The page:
Junk bond "king" Michael Milken, credited with fueling Wall Street's corporate takeover boom of the 1980s, now personifies America's change in fortunes with his 10-year sentence for securities fraud.
It was the toughest penalty imposed in cases arising from the Wall Street scandals that followed the boom.The sentence U.S. District Judge Kimba Wood levied Wednesday could be reduced if Milken cooperates fully with prosecutors, but the stiff term undercut criticism from Milken supporters who claimed his crimes were merely technical violations.
Milken had pleaded guilty to six federal felony counts and previously paid $600 million in fines and restitution.
Milken, 44, stood expressionless as the judge read the sentence. His wife, Lori, was among about 200 spectators crowding the court.
Lawyers, scholars and law enforcement officials agreed the term was longer than expected and concluded that Wood wanted to send a strong message that financial crime doesn't pay.
"The sentence is entirely justified in light of the severity of the crimes Milken committed and the risks he created for the broader U.S. financial market," Securities and Exchange Commission Chairman Richard Breeden said.
The lengthy sentence also provides a measure of vindication for the government, which had been criticized for its zealous prosecution of Milken.
They were accused of hitting Milken with an excessive 98-count indictment that included charges against his brother, Lowell, in an effort to extract a guilty plea.
"It's an indication from an impartial source that the government was right in bringing this case and prosecuting it as hard as it did and in bringing him to justice," said Bruce Baird, who was head of securities fraud in the Manhattan U.S. Attorney's Office during the early stages of the Milken prosecution.
"It's stiffer than I would have guessed, but every day of it is richly deserved," he said.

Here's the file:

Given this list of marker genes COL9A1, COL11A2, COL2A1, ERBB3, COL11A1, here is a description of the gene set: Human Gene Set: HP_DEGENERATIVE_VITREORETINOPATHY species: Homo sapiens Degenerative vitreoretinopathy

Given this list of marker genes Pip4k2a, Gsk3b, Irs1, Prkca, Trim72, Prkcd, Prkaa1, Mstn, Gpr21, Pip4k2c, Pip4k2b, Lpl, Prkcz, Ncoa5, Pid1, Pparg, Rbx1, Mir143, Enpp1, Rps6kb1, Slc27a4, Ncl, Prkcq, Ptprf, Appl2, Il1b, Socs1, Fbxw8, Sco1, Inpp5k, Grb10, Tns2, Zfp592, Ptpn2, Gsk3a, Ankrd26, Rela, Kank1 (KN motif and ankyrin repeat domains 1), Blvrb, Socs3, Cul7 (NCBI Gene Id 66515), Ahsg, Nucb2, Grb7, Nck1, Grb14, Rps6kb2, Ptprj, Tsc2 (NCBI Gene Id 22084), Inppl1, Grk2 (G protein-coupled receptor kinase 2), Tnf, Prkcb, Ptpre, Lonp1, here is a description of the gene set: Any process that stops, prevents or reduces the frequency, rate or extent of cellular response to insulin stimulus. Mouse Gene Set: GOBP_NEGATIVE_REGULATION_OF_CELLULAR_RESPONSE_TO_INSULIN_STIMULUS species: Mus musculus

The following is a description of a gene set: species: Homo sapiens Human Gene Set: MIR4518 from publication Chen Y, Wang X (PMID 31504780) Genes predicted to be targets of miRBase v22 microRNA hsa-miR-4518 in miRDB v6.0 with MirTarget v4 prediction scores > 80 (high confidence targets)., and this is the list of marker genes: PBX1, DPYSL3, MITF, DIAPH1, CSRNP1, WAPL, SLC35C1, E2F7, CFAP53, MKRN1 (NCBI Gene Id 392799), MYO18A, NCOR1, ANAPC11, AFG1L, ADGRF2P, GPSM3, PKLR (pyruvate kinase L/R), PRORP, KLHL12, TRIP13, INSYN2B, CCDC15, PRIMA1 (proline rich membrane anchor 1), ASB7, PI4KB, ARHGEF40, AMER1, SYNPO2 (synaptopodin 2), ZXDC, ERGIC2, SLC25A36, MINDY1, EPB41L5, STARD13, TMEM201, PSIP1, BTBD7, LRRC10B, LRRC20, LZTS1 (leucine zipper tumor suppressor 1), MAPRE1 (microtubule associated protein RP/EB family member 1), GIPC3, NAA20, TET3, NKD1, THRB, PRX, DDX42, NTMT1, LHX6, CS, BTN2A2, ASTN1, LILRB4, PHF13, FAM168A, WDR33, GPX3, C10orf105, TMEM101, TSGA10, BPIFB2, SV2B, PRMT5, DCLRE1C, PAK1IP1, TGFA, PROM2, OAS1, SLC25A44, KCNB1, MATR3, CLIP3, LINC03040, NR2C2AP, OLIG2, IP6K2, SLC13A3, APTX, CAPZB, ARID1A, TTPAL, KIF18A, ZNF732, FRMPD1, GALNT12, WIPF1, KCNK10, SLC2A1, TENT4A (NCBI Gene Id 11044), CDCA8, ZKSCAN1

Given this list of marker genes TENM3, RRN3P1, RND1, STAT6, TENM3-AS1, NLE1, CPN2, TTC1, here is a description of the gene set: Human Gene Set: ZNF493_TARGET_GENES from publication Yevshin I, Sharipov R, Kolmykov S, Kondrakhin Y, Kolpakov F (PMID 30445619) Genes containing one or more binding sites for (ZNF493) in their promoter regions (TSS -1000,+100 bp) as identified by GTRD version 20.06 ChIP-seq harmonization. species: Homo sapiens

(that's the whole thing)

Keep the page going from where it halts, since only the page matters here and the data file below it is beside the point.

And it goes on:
Milken is the former Drexel Burnham Lambert Inc. financier whose pioneering use of high-yield junk bonds raised billions of dollars in capital, much of it used to finance the hostile corporate takeovers that characterized an era.
He faced a maximum 28 years in prison. He already has agreed to pay $200 million in fines and place $400 million in a fund to compensate investors.
Milken was ordered to report to federal custody on March 4, 1991. He will be eligible for parole after serving at least one-third of his term, meaning he could not be released until 1994. A prison was not designated.
Milken also must perform 1,800 hours of community service during each of three years' probation. That equals nearly 35 hours a week.
Wood said she would consider reducing the prison term if the government made such a request based on Milken's future cooperation, which is required under the plea agreement.
The government has said it is continuing its investigation into lawbreaking on Wall Street, including transactions involving Milken and Drexel.
Linked to scandal by former speculator Ivan Boesky in late 1986, Milken had steadfastly denied any wrongdoing and pledged to fight his March 1989 indictment.
He changed his mind in April after months of negotiations. At sentencing, Wood indicated that his initial refusal to cooperate worked against him.
Milken worth $799 million
Michael Milken, sentenced to 10 years in prison for securities and tax violations, is no longer a billionaire. But he remains one of the country's richest people. His net worth was estimated in October by Forbes magazine at $700 million, good enough for 115th place on the register of America's 400 wealthiest people.
That's after paying $600 million in fines and restitution as part of his guilty plea to six felonies in April. Forbes also estimated that he lost $250 million from the collapse of the junk-bond market and his employer, Drexel Burnham Lambert Inc., which filed for bankruptcy this year.
At Drexel, Milken made more than $1.1 billion from 1983-87, including $550 million in 1987 alone. But he faces more than 50 civil lawsuits seeking billions of dollars in damages as a result of his wrongdoing and Drexel's collapse. He was sentenced to prison Friday.